A few months back when we upgraded our cellphones, my husband and I took the plunge and got our two youngest their first phones. They were on the cusp of turning 16 and 13 and we figured we had held off for as long as we could.
Up to that point we had heard every imaginable reason why they needed their own cells from “I wouldn’t need to borrow yours” to the ever-present “all my friends have their own phones.”
Turns out the kids are right, at least on that last argument. According to GlobalWebIndex, 98% of Gen Z — those born between 1995-2012 (meaning 9- to 26-year-olds) — own a smart phone and expect to get their first phone earlier than any other generation.
Kids also use cellphones differently than us older folks. Our freshly-phoned duo record their entire lives on video. Meanwhile I still feel as though I should be hocking Spacely Space Sprockets every time I am in a Zoom meeting or on FaceTime.
And even though we have a new way of communicating with each other it really hasn’t cut down on the number of times my husband and I resort to yelling up the stairs for the kids to a) take out the trash, b) do the laundry or c) come down for dinner while they self-sequester in their bedrooms watching videos of other people playing video games or are glued to a NetFlix movie on their phone.
In fact, I secretly believe the only time they use said phones to make actual calls is to request that I stop at five different stores on my way home from work to pick up the materials for a last-minute science fair project that they should have been working on for the past three months but now must throw together in nine hours and counting.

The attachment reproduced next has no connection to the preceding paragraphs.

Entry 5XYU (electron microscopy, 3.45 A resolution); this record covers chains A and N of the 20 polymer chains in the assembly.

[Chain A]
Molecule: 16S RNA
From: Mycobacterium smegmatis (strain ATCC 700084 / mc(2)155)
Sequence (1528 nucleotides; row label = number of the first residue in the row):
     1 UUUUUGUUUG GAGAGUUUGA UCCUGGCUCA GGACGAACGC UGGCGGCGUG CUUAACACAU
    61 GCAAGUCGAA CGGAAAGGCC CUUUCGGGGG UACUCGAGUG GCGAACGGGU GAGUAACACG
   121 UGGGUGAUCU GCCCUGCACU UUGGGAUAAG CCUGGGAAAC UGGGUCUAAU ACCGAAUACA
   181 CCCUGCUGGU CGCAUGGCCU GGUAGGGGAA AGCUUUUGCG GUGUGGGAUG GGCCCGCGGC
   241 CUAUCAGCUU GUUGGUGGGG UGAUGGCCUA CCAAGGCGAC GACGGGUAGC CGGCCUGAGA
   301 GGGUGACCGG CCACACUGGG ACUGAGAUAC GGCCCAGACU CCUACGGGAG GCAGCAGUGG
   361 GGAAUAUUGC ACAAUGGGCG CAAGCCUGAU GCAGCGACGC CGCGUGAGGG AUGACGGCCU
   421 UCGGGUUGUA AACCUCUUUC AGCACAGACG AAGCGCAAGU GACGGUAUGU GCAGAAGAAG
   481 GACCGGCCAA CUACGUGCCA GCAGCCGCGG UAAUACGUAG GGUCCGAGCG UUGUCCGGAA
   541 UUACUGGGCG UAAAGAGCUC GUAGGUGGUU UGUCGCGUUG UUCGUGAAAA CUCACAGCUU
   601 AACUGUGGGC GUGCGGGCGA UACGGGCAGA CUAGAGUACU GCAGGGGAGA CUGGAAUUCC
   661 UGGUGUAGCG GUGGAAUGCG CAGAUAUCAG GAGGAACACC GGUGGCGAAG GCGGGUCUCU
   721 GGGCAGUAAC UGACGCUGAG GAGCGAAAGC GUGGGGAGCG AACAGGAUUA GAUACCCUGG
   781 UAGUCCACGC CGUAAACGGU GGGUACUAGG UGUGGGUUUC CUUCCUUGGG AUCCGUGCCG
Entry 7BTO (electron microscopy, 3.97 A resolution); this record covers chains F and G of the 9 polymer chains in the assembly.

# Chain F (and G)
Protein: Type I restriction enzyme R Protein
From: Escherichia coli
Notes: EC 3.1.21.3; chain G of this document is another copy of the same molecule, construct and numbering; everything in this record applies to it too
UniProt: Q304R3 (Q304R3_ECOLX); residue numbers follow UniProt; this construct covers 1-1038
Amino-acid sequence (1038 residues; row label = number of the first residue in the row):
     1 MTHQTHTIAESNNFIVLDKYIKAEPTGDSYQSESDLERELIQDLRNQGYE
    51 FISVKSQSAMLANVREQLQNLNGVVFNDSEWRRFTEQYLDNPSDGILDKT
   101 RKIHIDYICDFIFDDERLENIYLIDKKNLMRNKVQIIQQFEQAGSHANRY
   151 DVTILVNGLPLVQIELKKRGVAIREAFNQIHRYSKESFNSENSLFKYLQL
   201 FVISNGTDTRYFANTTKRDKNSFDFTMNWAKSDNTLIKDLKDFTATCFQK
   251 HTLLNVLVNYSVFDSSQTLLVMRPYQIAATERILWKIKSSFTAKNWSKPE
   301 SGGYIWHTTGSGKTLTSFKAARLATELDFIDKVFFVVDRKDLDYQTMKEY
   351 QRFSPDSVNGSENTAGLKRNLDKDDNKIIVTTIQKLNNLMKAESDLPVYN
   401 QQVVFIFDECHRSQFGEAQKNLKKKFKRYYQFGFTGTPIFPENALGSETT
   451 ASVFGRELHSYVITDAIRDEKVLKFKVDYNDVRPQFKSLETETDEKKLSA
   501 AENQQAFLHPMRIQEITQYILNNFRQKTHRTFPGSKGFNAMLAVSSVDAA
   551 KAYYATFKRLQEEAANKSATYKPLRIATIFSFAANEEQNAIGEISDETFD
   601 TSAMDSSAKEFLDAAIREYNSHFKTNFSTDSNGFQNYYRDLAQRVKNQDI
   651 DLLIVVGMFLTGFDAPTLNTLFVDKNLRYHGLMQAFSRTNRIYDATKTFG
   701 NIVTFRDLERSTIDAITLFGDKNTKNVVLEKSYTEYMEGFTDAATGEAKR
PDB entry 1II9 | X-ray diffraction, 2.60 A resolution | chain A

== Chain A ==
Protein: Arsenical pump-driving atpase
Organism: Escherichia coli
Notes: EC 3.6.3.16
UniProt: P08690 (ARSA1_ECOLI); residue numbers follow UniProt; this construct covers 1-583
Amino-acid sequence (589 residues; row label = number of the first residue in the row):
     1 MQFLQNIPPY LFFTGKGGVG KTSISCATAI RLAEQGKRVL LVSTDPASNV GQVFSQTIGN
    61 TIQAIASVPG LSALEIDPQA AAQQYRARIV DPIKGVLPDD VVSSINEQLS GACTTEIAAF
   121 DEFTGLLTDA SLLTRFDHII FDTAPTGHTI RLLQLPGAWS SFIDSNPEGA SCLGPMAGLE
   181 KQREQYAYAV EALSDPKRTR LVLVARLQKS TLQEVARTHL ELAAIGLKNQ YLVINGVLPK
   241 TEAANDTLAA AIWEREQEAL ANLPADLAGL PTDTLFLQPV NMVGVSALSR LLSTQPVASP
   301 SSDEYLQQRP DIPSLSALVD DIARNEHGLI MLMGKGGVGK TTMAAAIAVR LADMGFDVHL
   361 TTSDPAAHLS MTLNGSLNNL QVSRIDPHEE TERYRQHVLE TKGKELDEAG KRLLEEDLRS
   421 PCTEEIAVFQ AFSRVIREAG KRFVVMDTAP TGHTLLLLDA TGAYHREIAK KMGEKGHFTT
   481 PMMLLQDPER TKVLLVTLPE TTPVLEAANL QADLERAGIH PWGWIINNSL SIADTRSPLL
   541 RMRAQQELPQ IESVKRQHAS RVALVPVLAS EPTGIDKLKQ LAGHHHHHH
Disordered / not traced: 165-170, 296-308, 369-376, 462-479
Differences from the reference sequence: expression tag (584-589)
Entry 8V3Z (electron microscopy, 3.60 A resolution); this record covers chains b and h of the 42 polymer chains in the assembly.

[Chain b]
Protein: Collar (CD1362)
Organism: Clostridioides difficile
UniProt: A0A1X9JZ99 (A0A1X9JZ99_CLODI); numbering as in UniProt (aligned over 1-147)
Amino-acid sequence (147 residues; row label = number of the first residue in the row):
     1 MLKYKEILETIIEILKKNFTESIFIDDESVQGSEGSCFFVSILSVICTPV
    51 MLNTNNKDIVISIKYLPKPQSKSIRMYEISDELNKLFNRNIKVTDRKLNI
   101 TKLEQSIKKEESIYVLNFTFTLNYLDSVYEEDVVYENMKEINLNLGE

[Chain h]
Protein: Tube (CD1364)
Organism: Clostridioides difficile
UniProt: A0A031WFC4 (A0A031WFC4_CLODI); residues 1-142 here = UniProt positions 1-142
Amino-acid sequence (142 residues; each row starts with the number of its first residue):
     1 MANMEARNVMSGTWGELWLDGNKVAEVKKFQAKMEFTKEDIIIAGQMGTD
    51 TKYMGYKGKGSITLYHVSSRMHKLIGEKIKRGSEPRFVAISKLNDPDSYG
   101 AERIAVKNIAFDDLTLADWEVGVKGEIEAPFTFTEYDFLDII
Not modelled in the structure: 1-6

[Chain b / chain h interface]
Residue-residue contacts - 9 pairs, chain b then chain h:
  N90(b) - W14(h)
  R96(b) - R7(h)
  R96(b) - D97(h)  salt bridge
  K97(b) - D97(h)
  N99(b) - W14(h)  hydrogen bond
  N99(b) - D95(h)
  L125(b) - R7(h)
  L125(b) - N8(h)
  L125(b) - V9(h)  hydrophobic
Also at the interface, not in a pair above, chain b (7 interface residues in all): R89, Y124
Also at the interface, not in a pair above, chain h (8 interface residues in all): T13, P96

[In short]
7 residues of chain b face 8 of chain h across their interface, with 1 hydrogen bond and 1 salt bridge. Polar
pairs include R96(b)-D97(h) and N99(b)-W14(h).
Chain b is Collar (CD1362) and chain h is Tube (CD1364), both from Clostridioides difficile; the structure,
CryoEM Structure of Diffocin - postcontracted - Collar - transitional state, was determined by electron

Our daughter is particularly guilty of texting to ask me questions my husband has already vetoed or to tattle.
Here’s a sample exchange from this summer — minus the 17 emojis she sent in between.
Daughter: When r u coming home?
Me: About an hour.
Daughter: OK. Dad won’t take me to the pool.
Our 16-year-old son has a different texting tactic. He sends me daily selfies, which he claims are to track the progression of his facial hair growth or what I like to call “peach fuzz with a few random whiskers.”
The other day a photo he sent after getting a haircut sparked this conversation.
Me: Did you shave?
Middle: I’m getting a goatee no matter the cost.
Admittedly I am a smidgen jealous that their first cells are smart phones with sleek touchscreen keyboards. Our children will never understand the patience required to craft text messages in the flip-phone era when numbers had to be hit one, two, three or four times in order to generate each letter of every single word.
For instance, this exchange, which occurred on the second day of the school year, would have taken an eternity to text.
Daughter: I’ve got like 7 compliments because of my earrings at school 2day.
Me: Why are you using your phone at school?
(Seven minutes of three blinking dots while she attempts to construct an appropriate response.)
Daughter: The teachers are letting us use our phones in class.
(Making her sweat it out for a few minutes before replying.)
Me: Sure they are.
Chanda Veno is editor of The State Journal. She can be emailed at firstname.lastname@example.org